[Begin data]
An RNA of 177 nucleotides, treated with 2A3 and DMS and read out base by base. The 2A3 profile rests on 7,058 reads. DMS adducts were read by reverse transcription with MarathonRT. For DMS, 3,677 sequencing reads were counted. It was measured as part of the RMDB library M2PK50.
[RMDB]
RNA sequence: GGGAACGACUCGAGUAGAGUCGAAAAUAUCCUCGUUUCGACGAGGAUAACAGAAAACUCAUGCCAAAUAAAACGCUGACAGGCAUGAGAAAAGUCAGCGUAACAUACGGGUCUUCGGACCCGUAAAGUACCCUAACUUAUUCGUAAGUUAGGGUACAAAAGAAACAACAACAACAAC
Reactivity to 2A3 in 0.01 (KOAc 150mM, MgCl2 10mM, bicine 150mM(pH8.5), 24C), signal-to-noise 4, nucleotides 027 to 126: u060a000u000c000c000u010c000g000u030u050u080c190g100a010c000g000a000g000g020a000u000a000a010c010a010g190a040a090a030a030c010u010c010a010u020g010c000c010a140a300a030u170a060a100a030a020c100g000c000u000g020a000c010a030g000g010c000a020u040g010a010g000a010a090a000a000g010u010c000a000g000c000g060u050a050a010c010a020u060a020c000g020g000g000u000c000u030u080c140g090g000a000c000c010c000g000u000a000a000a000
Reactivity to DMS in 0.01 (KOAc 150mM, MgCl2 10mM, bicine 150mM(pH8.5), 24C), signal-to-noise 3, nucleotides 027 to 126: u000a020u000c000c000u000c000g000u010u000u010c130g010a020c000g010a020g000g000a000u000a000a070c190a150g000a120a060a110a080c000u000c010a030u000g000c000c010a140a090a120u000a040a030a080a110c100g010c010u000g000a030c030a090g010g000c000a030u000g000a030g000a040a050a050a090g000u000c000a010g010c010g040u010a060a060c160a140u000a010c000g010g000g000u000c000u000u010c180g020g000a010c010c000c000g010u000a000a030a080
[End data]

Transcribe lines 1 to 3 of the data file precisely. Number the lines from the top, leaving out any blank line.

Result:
An RNA of 177 nucleotides, treated with 2A3 and DMS and read out base by base. The 2A3 profile rests on 7,058 reads. DMS adducts were read by reverse transcription with MarathonRT. For DMS, 3,677 sequencing reads were counted. It was measured as part of the RMDB library M2PK50.
[RMDB]
RNA sequence: GGGAACGACUCGAGUAGAGUCGAAAAUAUCCUCGUUUCGACGAGGAUAACAGAAAACUCAUGCCAAAUAAAACGCUGACAGGCAUGAGAAAAGUCAGCGUAACAUACGGGUCUUCGGACCCGUAAAGUACCCUAACUUAUUCGUAAGUUAGGGUACAAAAGAAACAACAACAACAAC